Initial viral treatments such as hydroxychloroquine and convalescent plasma are considered the gold standard of evidence used by regulators to license drugs and vaccines. No strong data from large randomized controlled trials. approved by the Food and Drug Administration.

Treatment trials stalled due to lack of funding and lack of participants. Scientists, doctors and federal regulators have relied on data from abroad, such as a UK study on dexamethasone, a steroid used to treat COVID-19.

“The UK has set up a large randomized trial with very loose entry criteria involving thousands of patients,” said Dr Emmanuel. “Within 30 to 60 days, we found that steroids were actually helping people who were hospitalized and seriously ill.”

Dr. Walid F. Gerard, a drug safety expert at the University of Pittsburgh, noted: current trial The study, conducted by British researchers, will soon yield results on the efficacy of Pfizer’s antiviral drug Paxlovid, which is widely used in the United States, against COVID-19, he said.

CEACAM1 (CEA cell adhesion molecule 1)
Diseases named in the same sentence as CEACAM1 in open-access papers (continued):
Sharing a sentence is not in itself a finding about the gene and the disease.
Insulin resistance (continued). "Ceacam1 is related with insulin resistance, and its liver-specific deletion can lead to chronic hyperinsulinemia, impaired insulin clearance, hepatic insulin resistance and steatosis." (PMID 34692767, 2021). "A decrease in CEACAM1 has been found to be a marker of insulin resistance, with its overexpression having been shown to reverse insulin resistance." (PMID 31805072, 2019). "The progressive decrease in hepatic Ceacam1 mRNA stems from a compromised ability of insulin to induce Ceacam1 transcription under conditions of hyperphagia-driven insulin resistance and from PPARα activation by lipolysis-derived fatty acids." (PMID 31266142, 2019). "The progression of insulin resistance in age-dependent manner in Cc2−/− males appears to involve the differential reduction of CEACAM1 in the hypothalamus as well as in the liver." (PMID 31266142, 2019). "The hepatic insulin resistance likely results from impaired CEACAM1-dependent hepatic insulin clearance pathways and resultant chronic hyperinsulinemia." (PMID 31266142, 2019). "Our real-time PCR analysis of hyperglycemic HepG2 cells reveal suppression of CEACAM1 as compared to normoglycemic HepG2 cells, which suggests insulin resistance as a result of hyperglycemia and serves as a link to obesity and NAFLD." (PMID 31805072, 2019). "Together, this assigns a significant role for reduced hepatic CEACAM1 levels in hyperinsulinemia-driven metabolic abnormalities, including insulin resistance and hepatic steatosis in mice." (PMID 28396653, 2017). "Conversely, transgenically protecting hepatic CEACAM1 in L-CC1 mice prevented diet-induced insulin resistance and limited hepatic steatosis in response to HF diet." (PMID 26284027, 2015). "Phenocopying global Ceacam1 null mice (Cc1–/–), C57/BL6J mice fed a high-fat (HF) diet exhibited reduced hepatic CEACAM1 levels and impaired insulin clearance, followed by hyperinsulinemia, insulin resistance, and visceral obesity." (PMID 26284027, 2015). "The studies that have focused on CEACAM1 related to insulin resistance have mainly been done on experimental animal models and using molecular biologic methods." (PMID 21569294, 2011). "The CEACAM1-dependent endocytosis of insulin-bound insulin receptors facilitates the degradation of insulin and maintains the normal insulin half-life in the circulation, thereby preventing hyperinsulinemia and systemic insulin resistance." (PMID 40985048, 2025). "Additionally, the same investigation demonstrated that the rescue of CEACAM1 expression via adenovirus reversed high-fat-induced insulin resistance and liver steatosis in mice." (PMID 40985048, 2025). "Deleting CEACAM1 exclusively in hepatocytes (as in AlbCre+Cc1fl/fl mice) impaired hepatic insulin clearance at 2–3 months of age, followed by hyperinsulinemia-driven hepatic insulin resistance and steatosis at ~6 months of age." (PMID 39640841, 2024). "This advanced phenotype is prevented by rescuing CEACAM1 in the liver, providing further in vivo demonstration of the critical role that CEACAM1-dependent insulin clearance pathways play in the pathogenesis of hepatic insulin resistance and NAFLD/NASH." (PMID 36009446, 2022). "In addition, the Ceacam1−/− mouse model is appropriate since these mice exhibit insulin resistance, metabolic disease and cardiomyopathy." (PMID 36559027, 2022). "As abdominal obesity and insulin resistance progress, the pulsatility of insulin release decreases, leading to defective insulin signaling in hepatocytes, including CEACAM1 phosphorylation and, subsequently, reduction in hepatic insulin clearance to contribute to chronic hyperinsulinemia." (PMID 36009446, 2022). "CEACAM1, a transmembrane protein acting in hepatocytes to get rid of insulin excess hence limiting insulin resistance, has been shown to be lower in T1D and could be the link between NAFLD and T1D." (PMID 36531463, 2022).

“We didn’t have the infrastructure to collect the data we needed to make decisions,” he said of the US pandemic response.

Vaccines have proven to be the most effective bulwark in preventing hospitalizations and deaths from COVID-19. But public health experts say the focus on vaccination has often overshadowed efforts to develop and deliver treatments. Antibody drugs important to immunocompromised Americans are no longer cleared by the FDA, and experts say more antiviral drugs are needed.

The Biden administration has focused on introducing boosters, which have seen a steady decline since the first round was authorized in the fall of 2021. But other strategies aimed at preventing the spread of the virus, such as improving indoor air quality, are also being evaluated. A relatively modest note.

“Myopic focus on vaccines alone and excluding other areas that can be very easily achieved to achieve a much better response is like building a house with one wall or no roof. It’s like there is,” Dr. Luciana said. Borio is a former acting FDA principal investigator who advised Biden’s transition team.